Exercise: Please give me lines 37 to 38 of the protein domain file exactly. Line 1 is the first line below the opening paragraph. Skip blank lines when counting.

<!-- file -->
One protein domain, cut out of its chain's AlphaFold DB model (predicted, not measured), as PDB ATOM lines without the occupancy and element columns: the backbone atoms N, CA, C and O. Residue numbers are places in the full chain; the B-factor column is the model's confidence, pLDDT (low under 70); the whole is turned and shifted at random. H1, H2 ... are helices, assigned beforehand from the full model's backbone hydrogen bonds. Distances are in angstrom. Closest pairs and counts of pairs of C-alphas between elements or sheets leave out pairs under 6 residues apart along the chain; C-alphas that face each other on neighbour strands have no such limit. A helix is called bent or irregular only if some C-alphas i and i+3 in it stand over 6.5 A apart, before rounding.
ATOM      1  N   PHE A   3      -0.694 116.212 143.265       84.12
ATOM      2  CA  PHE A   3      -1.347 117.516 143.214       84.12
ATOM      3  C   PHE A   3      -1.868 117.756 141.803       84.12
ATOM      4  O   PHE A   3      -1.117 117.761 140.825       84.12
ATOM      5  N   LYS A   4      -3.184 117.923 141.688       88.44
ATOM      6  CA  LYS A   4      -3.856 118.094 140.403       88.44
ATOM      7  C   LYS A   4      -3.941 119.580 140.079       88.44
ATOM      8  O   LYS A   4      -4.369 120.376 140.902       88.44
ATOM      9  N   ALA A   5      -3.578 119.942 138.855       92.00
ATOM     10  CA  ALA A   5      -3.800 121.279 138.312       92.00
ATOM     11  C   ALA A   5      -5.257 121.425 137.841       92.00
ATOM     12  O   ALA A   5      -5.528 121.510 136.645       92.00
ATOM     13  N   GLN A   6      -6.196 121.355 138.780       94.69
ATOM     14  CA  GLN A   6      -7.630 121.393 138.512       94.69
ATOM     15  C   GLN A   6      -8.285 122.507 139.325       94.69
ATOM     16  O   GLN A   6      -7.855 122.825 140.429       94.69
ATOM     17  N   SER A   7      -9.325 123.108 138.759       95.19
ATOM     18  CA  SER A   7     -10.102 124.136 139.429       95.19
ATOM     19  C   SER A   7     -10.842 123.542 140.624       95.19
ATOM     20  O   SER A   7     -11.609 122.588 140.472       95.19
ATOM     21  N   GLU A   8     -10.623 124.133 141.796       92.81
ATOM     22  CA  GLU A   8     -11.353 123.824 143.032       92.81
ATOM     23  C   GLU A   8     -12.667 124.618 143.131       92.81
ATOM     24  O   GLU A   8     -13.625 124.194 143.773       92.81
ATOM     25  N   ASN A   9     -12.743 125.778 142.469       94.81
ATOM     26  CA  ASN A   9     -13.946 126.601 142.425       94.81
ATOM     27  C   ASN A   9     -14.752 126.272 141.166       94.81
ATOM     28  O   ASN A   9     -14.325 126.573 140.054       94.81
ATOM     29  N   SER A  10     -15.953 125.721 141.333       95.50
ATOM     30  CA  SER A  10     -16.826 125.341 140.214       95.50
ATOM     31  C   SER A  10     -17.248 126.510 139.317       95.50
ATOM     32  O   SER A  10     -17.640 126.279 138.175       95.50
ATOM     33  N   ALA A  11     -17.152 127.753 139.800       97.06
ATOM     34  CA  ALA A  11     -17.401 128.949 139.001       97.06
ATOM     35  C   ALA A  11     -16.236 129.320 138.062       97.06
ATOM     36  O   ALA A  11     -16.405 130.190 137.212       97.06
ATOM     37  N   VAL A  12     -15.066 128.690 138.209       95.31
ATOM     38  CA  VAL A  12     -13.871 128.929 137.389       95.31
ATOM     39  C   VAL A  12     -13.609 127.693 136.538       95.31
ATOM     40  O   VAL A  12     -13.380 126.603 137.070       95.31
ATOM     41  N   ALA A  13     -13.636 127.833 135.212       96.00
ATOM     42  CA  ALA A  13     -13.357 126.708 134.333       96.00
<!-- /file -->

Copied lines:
ATOM     37  N   VAL A  12     -15.066 128.690 138.209       95.31
ATOM     38  CA  VAL A  12     -13.871 128.929 137.389       95.31